Brand belief occurs when customers believe in a brand so much that they stop comparing the brand with any other. They become brand ambassadors and hail the virtues of the brand and its products or services. They are usually price-insensitive and buy new products as soon as they are released and at a higher price point.
Typically customers with brand beliefs align their perception of the brand with their worldview and lifestyle including personality and values. To them, the brand represents how they perceive themselves and their importance in this world. Brands that gain such perception and loyalty are vulnerable to reputation damage which will alienate this segment of the audience quickly.
These type of audiences can be quick to jump ship if their values changes and they believe that the brand does not represent their values anymore. So brands that depend on brand belief as their main silo of loyal customers would have to tread carefully when it comes to changing their core values or supporting causes, events or ideologies that go against their original core values.
Great examples of brands that enjoy brand belief are Nike and Apple.
Customers simply buy the latest Nike Air Max’s or Jordans even if they have a closet full of trainers – some of which have not been worn at all. For them purchasing the latest Nike trainer could be a validation of their self-esteem, worth and achievement. For such customers, price is not really a big issue and usually spend hundreds of dollars every year amassing Nike trainers.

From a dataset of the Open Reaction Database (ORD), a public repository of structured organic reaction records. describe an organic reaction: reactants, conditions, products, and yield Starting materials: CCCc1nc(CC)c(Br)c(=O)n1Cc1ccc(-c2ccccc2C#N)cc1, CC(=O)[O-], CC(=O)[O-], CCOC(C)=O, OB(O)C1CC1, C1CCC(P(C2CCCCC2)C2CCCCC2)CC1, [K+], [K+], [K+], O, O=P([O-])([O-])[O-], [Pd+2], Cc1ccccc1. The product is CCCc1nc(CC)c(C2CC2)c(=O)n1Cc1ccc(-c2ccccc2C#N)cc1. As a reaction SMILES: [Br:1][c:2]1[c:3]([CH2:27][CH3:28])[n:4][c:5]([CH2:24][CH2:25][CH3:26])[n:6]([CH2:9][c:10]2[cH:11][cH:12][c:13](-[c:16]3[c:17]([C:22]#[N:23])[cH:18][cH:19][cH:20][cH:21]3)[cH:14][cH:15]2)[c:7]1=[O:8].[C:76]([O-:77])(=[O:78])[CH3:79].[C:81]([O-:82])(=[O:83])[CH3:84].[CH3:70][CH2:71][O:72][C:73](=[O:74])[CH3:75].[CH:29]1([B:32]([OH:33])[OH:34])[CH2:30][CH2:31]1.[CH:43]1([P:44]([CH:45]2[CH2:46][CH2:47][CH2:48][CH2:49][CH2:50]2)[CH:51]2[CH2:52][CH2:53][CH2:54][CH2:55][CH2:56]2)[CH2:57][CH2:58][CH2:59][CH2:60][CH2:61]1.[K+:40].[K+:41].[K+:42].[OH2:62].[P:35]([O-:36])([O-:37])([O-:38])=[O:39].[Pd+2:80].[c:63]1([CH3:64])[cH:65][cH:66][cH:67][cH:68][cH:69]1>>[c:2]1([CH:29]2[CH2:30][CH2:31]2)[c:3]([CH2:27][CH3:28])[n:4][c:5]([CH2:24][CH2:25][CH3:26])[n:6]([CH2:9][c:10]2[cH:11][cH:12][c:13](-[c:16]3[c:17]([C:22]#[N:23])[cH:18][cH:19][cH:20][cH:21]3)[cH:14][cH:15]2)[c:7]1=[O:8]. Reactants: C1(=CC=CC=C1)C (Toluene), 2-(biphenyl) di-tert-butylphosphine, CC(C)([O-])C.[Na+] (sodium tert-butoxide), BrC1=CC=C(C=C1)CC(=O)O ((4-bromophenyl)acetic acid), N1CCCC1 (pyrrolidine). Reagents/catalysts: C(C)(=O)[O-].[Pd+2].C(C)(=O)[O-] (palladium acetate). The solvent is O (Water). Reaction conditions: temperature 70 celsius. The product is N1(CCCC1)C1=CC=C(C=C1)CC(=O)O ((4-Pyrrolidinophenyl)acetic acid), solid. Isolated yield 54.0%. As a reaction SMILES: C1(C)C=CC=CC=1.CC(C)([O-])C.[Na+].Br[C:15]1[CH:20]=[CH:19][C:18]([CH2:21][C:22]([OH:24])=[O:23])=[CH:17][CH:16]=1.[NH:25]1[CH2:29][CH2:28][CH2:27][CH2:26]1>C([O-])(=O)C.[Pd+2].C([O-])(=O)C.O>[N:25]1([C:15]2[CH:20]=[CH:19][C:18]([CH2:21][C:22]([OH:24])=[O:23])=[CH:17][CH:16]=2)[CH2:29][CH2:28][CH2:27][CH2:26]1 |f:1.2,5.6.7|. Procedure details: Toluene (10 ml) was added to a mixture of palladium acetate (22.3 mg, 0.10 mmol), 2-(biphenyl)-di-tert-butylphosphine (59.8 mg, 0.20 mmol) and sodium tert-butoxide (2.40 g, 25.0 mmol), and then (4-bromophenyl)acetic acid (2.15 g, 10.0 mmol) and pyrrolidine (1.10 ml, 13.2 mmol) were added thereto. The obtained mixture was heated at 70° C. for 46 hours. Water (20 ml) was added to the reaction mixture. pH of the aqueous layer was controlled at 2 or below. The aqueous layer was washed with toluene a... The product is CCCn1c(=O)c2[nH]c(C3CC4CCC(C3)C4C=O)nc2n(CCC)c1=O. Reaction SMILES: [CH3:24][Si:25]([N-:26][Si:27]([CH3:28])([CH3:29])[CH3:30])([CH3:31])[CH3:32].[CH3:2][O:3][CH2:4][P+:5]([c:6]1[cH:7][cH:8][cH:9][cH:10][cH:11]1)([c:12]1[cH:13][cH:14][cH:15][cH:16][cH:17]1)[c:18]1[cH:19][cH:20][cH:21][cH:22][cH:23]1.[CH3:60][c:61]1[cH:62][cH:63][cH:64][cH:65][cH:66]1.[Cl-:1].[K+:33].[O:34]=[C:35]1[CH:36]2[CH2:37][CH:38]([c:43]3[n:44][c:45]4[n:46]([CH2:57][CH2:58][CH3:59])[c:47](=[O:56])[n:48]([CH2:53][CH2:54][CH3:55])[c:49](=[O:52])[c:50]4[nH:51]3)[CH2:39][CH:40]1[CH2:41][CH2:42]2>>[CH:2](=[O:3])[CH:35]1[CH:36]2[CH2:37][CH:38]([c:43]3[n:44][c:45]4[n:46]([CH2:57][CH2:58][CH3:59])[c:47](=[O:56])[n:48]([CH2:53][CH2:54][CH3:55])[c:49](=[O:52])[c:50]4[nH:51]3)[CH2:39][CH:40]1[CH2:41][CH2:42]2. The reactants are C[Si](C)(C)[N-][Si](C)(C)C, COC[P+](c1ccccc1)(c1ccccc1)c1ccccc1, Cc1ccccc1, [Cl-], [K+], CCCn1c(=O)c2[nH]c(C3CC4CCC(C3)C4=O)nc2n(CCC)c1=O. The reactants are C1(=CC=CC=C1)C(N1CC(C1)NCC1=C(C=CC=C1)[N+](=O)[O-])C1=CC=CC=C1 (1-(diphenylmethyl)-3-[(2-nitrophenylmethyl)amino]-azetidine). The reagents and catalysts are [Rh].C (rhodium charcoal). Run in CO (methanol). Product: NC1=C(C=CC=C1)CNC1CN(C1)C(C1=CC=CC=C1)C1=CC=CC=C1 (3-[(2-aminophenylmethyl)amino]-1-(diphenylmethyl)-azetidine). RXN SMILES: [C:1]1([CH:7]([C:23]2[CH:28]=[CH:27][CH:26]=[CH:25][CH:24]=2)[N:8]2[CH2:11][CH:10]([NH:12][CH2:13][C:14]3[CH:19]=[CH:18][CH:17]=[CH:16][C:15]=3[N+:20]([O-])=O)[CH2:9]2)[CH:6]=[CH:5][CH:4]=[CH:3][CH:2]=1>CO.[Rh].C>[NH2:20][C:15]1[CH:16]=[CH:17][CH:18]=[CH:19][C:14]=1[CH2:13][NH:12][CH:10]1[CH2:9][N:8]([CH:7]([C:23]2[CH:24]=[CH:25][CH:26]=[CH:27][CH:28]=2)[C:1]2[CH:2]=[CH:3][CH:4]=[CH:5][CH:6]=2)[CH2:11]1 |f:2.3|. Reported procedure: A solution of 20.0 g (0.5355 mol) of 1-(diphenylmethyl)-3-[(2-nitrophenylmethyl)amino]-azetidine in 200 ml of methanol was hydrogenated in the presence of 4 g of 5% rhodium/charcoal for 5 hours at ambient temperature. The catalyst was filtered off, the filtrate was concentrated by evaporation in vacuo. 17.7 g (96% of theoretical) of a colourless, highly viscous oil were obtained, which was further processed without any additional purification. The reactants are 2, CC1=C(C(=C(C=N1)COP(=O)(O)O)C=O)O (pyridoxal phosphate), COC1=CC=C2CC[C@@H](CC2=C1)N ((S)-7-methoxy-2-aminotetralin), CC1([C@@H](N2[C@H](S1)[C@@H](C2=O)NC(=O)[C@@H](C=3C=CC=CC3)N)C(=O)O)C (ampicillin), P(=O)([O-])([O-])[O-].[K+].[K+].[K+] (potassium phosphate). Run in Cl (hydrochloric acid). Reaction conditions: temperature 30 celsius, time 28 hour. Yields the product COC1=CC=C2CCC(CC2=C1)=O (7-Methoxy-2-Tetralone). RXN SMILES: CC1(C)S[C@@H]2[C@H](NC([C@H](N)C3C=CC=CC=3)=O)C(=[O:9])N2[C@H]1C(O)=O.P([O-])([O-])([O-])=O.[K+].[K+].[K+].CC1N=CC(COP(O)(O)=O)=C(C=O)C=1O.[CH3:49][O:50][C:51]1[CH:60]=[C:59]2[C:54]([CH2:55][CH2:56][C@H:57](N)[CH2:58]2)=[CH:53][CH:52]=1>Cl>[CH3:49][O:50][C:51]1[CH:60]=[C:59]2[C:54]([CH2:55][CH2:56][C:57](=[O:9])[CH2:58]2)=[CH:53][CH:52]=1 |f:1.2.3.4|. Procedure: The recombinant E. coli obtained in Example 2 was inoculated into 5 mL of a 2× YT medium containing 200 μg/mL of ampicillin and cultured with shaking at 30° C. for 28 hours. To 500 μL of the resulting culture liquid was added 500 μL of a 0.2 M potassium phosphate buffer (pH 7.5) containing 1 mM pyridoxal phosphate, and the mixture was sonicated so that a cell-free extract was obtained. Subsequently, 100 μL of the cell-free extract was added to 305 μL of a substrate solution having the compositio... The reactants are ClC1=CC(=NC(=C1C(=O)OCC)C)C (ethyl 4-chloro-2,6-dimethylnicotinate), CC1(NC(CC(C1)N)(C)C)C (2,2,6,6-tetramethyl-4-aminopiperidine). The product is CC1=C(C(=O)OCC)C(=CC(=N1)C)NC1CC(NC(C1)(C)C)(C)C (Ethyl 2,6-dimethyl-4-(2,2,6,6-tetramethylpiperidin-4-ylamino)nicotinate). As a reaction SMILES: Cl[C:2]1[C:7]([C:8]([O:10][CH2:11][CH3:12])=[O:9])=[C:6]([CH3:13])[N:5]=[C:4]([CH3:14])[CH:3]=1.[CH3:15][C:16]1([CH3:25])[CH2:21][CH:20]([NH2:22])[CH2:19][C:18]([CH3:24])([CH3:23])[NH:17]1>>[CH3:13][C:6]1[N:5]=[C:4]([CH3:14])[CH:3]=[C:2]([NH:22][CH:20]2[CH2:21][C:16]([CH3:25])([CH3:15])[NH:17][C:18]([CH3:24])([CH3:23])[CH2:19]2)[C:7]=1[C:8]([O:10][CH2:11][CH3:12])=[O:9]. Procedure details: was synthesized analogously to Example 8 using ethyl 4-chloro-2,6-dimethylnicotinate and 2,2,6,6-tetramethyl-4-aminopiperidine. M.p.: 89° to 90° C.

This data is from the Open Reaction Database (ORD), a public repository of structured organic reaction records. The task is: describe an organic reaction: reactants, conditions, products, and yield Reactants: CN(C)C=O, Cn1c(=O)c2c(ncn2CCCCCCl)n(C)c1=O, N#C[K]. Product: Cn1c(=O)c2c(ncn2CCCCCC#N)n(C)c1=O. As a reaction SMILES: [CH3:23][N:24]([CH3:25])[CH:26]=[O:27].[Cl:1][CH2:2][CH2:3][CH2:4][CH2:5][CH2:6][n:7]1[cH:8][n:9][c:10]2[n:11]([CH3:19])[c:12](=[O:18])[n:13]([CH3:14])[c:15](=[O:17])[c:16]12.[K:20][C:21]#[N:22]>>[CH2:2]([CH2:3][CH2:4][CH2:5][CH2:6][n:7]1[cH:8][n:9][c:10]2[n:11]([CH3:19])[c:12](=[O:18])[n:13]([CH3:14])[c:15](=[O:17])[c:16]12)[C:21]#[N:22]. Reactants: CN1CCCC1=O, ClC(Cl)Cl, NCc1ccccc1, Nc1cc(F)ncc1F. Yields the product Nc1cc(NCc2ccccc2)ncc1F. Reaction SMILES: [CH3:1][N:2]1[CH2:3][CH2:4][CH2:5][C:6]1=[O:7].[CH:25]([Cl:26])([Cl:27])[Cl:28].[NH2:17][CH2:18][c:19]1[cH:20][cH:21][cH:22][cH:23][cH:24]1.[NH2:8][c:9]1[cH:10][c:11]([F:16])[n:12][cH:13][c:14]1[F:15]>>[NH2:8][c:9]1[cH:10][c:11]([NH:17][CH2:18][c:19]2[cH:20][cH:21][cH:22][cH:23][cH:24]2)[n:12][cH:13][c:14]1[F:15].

For Apple, true fans stand outside the stores for hours and sometimes overnight to be one of the first to buy the latest version of the iPhone. They upgrade their phones every year even though their phones are in perfect working condition and usually look brand new. However, this kind of brand belief seems to be on the decline for Apple since the death of Steve Jobs. Lack of innovation and inconsistent pricing strategies are pushing Apple down in terms of perception.
To create a brand belief, it is not sufficient to simply have the best products or high-quality offerings. Your brand needs to create the right of perception that aligns with the worldview of your audience. It needs to be built from the ground up and it should be laser-focused.
To make sure your customers retain brand belief, take great care with your social media marketing. Getting online with out a brand strategy that includes a robust messaging strategy can lead to disaster. Your brand and messaging strategy would work as guidelines and all marketing messages should align with them. Since the strategies are based on your core values and other pillars derived from understanding your audience, the chance of deviating from the path that led to brand belief will be minimized.
So how do you gain brand belief in the first place?
Telling the right brand stories is the cornerstone of creating brand belief. People consume stories readily and understand them far faster than promotional and advertising messages. These could come later but you need to start out with creating the right kind of brand stories.
Typically these stories are not product or feature stories. They are emotional stories that align with your target audience world views.